“When history records him, he will be considered, in spite of whatever mistakes he made, a great mayor,” said community activist Malik Shabazz, who is among the Detroit admirers who stand by him.
The question now is whether Kilpatrick’s rebound could soon be ending. The state Court of Appeals agreed to postpone a court hearing scheduled for Friday, but he still could face arraignment for violating his probation by missing a $79,011 restitution payment due last week. If the arrest warrant issued Thursday — and then suspended — is eventually served, he could wind up back in a cell overlooking the city he once led.
Kilpatrick often boasted over his 6½-years as mayor that he was from Detroit and the city was in him. A product of the mostly black, blue collar town, his mother is Democratic U.S. Rep. Carolyn Cheeks Kilpatrick. His father Bernard is a former county commissioner. He shares the politician’s gift for speaking well and for being at home in the limelight. He still has a following in the city even though he no longer lives there.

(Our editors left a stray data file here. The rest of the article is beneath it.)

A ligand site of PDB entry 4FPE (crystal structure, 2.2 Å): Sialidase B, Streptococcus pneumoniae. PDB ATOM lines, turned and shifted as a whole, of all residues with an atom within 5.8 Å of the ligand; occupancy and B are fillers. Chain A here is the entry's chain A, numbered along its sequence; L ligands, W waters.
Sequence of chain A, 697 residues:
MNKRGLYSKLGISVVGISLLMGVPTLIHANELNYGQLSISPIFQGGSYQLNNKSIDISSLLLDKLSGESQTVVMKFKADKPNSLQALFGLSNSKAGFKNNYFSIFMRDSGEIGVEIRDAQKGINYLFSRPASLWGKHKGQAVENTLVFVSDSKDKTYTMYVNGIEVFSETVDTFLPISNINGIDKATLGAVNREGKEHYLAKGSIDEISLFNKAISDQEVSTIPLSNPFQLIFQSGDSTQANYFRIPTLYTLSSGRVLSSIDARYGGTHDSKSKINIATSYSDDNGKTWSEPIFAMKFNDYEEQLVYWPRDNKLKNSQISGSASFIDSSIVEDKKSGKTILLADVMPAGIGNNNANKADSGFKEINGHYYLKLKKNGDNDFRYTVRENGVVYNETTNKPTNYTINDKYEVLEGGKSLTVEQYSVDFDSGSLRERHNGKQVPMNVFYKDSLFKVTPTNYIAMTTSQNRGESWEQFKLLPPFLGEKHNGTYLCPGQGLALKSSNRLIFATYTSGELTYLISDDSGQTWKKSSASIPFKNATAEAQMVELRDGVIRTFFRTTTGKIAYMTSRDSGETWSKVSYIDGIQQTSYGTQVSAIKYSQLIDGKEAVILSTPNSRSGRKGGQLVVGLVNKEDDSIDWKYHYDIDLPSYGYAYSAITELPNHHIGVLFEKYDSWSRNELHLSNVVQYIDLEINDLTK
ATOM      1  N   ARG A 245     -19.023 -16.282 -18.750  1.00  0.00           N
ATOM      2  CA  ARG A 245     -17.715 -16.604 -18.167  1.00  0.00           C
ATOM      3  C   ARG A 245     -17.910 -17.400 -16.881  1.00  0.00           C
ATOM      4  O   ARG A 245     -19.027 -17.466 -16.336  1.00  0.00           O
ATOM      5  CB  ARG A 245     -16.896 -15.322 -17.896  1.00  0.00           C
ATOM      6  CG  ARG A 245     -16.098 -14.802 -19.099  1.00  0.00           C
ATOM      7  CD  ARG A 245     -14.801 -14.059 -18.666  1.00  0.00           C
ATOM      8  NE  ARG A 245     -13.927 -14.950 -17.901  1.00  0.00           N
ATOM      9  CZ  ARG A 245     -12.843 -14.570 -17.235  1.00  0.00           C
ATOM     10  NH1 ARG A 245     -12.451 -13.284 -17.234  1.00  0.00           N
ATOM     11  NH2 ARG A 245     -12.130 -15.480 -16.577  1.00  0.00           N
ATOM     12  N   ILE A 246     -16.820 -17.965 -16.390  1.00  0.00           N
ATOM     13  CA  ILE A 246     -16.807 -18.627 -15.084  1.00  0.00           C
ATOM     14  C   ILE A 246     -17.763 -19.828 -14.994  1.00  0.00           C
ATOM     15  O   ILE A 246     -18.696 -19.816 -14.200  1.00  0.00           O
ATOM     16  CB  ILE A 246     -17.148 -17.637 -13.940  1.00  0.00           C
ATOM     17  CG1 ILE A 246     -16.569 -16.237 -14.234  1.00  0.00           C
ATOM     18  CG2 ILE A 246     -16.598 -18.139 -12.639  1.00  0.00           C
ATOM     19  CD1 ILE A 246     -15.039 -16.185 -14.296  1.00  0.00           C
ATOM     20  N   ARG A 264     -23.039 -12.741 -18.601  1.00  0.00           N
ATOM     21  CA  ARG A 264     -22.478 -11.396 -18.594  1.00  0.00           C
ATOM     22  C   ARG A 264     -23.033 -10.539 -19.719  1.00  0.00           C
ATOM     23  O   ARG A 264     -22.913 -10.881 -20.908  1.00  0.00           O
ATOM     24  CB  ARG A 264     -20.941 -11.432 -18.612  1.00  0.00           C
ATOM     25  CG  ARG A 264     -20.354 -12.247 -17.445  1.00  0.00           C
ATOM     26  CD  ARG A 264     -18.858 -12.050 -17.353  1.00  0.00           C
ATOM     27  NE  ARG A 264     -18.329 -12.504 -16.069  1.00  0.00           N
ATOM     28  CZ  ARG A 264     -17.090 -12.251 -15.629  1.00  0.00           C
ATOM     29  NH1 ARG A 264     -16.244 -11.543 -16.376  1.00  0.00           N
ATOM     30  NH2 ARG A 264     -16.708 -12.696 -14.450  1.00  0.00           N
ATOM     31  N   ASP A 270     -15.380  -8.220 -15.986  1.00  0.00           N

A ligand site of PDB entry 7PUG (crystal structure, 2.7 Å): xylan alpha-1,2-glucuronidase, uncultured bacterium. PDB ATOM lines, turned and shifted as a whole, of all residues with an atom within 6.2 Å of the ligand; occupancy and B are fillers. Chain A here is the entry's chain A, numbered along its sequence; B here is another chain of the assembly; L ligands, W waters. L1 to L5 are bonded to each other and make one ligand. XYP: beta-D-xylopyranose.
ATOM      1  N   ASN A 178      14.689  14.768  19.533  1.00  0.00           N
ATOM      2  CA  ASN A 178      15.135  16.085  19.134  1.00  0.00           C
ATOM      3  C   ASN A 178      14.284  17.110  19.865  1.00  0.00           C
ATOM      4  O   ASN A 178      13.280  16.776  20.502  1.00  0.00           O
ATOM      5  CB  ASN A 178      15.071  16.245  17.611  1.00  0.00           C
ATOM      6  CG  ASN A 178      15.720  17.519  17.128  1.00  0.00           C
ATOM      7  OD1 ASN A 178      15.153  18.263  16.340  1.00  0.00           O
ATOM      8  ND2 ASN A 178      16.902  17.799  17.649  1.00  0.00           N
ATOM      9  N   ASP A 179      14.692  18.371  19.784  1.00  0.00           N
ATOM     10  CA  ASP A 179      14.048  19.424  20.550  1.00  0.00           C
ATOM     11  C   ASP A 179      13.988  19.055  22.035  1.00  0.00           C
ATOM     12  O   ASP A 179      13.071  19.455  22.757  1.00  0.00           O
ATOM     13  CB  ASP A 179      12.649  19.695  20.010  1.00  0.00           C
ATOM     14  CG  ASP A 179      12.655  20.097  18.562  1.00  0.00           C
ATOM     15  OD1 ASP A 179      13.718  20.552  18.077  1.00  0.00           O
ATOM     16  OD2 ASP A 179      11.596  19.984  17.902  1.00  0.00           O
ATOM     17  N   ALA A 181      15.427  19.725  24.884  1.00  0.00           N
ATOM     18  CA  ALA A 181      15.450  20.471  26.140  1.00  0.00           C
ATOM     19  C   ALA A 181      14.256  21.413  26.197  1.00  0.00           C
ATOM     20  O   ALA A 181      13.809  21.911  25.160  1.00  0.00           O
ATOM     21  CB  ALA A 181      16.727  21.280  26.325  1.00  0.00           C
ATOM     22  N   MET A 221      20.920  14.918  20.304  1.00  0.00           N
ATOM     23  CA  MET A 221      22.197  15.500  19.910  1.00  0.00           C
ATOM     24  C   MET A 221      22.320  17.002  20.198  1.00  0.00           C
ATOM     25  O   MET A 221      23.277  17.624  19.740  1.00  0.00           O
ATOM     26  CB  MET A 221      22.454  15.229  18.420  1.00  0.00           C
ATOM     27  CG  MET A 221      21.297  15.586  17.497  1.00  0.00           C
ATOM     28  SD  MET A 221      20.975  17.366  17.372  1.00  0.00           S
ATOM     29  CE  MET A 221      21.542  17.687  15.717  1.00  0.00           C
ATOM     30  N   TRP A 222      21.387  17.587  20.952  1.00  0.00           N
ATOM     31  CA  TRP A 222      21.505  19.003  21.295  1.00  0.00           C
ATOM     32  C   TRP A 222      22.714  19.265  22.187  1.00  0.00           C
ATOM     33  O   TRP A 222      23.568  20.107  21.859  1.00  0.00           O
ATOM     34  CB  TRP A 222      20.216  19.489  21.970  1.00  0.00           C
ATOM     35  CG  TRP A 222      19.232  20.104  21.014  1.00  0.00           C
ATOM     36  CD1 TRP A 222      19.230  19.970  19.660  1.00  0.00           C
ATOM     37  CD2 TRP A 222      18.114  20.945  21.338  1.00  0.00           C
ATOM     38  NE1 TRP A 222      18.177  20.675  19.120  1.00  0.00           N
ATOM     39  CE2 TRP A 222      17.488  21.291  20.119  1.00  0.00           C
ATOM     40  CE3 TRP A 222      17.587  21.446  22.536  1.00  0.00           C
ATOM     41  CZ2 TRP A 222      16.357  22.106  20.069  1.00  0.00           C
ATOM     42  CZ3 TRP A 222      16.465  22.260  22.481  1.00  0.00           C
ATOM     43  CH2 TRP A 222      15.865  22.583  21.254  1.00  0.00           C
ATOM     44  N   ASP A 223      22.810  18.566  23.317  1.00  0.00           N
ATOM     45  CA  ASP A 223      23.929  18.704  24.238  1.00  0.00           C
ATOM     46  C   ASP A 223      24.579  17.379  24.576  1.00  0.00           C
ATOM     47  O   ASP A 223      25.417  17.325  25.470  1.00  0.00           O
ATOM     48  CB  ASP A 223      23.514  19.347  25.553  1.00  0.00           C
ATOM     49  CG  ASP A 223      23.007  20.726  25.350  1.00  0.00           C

“He’s the center of attention wherever he goes,” said Janee Bradford while waxing and trimming a customer’s eyebrows at Clear Salon & Spa in Detroit. She has voted for him and followed his career. “He has presence and confidence,” she said.
Long his tenure as mayor, conversation at the salon still turns to Kilpatrick, she said.
Some of his admirers take delight in the style and resilience he has shown, and see racial overtones in the continuing prosecutions.